28 May 2008

HIS seminar #11 - Sensors & Monitoring: sensor networks, in 東京 (Tokyo, Japan)

Source: Horizons <http://horizons.free.fr/his/eng/seminars/2008-05-28_his-seminar_11.htm>

The 11th seminar dealt with sensors & monitoring. Dr Platon (JSPS fellow, NII) presented his research on data retrieval and his research on sensor networks at 国立情報学研究所 (National Institute of Informatics).

Slides of the presentations:

Date: 28 May 2008 (10:00-11:15)
Location: 国立情報学研究所 (National Institute of Informatics), Tokyo, Japan
Language: English
Registration fees: None
Attendees: 5 persons
Organization: Dr DUVAL Sébastien, 国立情報学研究所 (National Institute of Informatics)

11 February 2008

Funds to visit Japan for research from 情報科学国際交流財団 (International Information Science Foundation)

Source: 情報科学国際交流財団 (International Information Science Foundation) <http://www.iisf.or.jp/subsidize-en.html>

Researchers may request funds from 情報科学国際交流財団 (International Information Science Foundation) before 30 June 2008 to visit Japan between 01 September 2008 and 31 March 2009. The age limit is 40 year old, and the research field must fall under the general heading of information or computer science.

The following selection will be in 2009.

30 January 2008

Consumerism and the Rise of Balloons in Europe at the End of the Eighteenth Century

Source: Horizons <http://horizons.free.fr/his/eng/themes/scientific-dissemination.htm#rise-ballons-18-century>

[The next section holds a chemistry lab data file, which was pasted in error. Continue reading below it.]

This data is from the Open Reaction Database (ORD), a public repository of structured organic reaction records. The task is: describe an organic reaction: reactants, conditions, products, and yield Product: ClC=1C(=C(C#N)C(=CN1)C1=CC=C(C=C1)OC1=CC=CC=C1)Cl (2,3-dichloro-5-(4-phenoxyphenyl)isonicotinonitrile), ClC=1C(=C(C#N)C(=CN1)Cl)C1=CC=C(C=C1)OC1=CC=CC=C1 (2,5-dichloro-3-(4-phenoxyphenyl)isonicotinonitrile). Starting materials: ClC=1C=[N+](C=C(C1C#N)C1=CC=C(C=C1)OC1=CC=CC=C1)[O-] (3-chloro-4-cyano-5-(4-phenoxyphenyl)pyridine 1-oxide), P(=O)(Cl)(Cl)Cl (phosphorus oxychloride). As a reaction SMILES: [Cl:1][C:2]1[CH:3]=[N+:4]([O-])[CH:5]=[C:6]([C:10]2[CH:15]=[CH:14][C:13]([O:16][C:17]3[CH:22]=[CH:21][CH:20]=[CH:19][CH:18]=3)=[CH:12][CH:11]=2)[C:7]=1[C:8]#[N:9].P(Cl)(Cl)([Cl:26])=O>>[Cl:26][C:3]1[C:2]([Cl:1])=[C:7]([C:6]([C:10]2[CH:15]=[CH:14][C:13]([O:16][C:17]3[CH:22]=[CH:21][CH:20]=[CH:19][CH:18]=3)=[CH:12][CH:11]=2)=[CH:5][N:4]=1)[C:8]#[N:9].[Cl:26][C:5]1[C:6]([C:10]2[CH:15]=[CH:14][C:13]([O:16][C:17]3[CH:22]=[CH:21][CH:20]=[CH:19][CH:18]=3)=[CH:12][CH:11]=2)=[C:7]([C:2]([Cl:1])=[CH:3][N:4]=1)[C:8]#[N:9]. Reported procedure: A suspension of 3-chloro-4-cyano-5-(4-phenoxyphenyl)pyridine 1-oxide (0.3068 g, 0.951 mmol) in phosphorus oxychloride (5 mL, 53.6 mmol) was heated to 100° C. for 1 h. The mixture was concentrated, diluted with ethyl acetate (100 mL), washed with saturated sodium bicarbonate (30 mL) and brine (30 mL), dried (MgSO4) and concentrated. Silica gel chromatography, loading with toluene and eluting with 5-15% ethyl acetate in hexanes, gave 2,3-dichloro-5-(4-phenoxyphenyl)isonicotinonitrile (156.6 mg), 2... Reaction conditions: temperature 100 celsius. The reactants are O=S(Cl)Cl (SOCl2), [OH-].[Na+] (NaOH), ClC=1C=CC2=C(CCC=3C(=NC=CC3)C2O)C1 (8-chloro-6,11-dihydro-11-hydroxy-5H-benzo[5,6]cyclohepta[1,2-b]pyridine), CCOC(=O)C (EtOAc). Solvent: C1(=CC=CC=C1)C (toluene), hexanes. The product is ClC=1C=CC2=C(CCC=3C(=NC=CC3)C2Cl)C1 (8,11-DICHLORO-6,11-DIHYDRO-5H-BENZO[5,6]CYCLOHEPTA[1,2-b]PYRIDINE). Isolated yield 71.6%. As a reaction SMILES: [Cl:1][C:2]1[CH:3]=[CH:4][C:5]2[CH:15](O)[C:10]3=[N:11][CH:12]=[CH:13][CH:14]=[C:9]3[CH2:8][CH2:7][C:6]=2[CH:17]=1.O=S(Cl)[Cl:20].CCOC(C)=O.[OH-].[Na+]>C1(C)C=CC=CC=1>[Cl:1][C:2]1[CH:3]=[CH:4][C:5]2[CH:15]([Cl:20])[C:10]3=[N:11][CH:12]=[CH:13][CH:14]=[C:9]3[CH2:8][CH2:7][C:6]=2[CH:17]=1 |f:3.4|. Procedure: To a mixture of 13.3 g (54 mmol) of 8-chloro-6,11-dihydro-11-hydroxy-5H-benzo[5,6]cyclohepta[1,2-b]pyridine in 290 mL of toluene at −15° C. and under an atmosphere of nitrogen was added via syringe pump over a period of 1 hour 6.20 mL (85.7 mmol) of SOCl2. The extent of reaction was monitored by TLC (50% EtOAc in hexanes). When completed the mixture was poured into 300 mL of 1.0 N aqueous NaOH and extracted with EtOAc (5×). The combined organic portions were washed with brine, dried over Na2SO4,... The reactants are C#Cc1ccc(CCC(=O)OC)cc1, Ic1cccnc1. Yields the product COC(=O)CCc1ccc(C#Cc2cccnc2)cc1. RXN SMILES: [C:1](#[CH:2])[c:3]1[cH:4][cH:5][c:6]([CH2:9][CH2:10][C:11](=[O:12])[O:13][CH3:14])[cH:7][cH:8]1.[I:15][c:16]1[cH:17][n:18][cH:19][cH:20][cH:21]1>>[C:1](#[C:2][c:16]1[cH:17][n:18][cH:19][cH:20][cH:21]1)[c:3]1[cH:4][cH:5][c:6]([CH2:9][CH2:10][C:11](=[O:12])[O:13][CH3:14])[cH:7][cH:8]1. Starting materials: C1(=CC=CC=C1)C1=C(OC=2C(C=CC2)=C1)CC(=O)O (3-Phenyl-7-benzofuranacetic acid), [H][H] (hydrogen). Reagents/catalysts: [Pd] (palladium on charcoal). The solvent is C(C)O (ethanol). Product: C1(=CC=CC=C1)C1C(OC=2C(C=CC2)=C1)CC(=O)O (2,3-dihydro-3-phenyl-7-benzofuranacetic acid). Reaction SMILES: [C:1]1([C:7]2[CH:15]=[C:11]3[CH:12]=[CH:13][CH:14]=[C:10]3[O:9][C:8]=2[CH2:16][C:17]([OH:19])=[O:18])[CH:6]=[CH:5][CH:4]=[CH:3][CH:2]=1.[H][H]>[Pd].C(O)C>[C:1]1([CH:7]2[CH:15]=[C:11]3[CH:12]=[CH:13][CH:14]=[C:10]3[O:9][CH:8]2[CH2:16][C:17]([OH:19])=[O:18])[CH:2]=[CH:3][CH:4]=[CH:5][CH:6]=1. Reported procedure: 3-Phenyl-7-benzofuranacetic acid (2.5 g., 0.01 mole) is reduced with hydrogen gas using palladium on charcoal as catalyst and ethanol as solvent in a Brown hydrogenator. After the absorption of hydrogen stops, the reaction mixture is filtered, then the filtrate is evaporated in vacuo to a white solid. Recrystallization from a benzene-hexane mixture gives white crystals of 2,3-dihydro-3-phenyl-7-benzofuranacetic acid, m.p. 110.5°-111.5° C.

In Consumerism and the Rise of Balloons in Europe at the End of the Eighteenth Century published in the journal Science in Context (2008), Michael R. LYNN highlights how scientists marketed their work to the general public and how it consequently influenced aeronautics in France and Britain during the last twenty years of the 18th century.

Initially, novelty attracted people but later various tactics appeared necessary:
  • proving the scientific utility of balloons,
  • adding attendees' names to experimental reports,
  • providing details (e.g. shape) about the machines,
  • selling tickets for separate phases of operation (construction, inflation, launch),
  • creating exotic shapes (e.g. pyramid, Chinese temple),
  • enlarging the event with dance, food, teaching about physics, dropping animals then humans in parachutes,
  • launching fireworks from balloons,
  • and selling treatises.
Attracting the general public was important because (1) building and inflating balloons was expensive and (2) usual scientific patrons barely supported ballooning. Unfortunately, the public's lack of interest in experiments led to entertainment superseding science.